Building a Project


Tuesday, 23 August 2022


Alvaralice Foundation

By Miguel Ángel Durango. Yunus Center for Social Innovation Research and Education Assistant

At the beginning of March, I was invited by the Alvaralice Foundation to join the team of judges for the special version of the “Civic Award for a Better City” because I could bring an academic perspective to the analysis of the initiatives submitted.

The first presentation was led by an extraordinary woman named Carmen who has built a cultural center that benefits more than 100 children in the neighborhood of La Estrella (Comuna 20), and I realized that this exercise defied theory. Years before, I myself had been on the opposite side, nominated for the same award with an initiative postulated in 2013, the cultural organization Alfombra Mágica. Now as a judge, I recognize the expectations with which each nominee presented their proposal. in many cases the years of hard work go unnoticed and unremarked upon. And this award, beyond the economic stimulus, tells the story of the effort that people are making to achieve a friendlier city. 

We toured the city from the periphery to the center, getting to know the 28 finalist initiatives. We first went up to commune 20 and then to commune 18, sectors that have maintained a remarkable social and environmental activity responding to the challenges of their surroundings. We listened to the stories of the women who led an initiative called Camino al Barrio. Then as we continued our tour, we learned about the rebellious stories of the eastern collectivities.  We visited the Retiro, the Poblado, Manuela Beltrán and ended the tour in the downtown neighborhoods.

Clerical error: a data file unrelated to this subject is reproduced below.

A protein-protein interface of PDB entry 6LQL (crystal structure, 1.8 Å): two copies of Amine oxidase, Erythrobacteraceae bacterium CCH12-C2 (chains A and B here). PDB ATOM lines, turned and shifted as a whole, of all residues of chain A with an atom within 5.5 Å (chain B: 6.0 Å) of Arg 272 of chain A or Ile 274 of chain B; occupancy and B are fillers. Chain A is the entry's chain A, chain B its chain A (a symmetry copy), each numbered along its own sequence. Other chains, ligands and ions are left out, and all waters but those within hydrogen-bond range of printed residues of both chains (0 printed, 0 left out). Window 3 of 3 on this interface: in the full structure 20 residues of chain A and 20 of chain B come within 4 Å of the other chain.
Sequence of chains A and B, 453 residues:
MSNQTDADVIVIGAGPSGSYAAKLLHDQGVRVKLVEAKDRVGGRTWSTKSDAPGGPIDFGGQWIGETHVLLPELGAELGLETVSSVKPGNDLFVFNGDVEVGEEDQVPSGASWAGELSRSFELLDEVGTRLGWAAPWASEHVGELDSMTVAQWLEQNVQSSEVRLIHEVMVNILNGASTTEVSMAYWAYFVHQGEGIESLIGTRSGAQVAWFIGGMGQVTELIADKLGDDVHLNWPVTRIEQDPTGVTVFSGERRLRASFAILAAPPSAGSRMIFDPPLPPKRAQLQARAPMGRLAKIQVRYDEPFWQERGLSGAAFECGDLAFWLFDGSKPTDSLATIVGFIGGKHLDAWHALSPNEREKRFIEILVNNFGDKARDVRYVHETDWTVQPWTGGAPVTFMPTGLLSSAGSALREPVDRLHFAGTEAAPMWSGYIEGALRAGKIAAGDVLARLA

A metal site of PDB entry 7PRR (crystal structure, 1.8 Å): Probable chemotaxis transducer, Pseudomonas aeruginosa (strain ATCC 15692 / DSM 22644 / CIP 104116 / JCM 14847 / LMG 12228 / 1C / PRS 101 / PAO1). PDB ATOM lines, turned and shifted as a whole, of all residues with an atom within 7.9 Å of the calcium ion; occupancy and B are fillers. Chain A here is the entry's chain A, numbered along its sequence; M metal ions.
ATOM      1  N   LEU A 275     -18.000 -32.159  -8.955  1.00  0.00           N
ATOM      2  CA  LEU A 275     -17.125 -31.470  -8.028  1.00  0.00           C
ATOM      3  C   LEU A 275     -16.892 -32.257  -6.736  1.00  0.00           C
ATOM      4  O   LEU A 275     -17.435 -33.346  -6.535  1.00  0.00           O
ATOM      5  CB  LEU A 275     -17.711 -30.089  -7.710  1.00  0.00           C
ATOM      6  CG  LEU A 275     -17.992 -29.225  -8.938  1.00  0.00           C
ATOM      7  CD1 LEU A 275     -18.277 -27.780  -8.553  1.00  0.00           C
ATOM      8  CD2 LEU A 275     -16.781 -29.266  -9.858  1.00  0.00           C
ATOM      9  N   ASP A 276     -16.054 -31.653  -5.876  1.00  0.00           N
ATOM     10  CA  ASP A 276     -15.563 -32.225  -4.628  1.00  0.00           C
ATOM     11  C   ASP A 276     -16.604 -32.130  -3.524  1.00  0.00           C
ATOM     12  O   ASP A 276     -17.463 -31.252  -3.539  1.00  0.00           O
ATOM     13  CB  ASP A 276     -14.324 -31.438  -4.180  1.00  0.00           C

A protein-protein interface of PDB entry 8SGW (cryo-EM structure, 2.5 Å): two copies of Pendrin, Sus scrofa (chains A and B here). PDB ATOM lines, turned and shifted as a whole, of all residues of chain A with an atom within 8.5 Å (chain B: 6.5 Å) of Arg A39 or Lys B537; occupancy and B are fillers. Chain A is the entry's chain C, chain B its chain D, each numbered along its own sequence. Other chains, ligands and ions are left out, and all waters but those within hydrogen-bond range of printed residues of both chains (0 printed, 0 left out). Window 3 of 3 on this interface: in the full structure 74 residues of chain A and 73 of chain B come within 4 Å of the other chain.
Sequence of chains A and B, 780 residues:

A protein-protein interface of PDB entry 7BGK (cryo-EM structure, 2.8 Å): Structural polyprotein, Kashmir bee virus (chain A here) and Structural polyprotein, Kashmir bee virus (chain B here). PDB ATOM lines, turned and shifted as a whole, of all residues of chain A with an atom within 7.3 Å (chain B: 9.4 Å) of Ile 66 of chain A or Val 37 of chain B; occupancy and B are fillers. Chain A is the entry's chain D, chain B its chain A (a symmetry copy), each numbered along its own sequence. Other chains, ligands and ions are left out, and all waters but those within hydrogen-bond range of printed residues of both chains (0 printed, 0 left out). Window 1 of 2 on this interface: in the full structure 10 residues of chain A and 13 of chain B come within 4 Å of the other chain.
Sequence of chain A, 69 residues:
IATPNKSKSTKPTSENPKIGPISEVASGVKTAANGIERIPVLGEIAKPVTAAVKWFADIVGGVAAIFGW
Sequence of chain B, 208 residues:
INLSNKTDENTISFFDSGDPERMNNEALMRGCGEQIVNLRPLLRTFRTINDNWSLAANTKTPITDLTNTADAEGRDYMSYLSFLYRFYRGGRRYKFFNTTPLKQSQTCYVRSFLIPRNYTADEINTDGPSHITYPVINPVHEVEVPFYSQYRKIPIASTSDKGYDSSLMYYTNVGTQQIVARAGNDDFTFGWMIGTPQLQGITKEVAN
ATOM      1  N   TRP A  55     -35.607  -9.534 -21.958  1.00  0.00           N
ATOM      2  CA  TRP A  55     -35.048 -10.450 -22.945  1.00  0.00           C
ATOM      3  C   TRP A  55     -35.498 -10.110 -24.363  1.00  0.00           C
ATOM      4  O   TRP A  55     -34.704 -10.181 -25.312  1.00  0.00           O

We met people with admirable generosity, with sensitive and enthusiastic wagers, who were well adjusted to the demands of their own realities. Thus, we realized that youth have been the great protagonists of this city, and the way in which they have poured all their impetus into experimental ideas of social transformation through hip hop, theater or audiovisuals. We also recognized the experienced work of leaders, who over the years have given their time to causes such as alleviating hunger, reducing gender gaps, or making their neighborhoods safer. They are very different in their motivations, diverse in their struggles and ways of approaching them, but they are united in the common purpose of challenging passivity in a city that needs active agents in their communities.

There are still a significant number of untold stories. People in all sectors of this city are building opportunities and thinking of creative ways to respond to the needs of their communities. Although the results are not yet apparent, this sometimes chaotic city breathes easier thanks to community organizations and civil society which give hope through autonomous and experimental efforts that arise from the collective ideas with which to solve the challenges that each community faces.

From this journey, we can conclude that the concern for improving the city is becoming the rule and not the exception. Cali is full of people who are wagering on addressing their own problems. We are witnessing a shift in favor of collective and community construction and putting plans into action to improve living conditions for all. We must recognize that this award is making a great effort to connect all the ideas, resources, cooperation and the necessary ties between them to consolidate this project.

We need to celebrate this collective awakening and encourage the solidarity of all sectors so that the community wagers are sustained and capable of growth.

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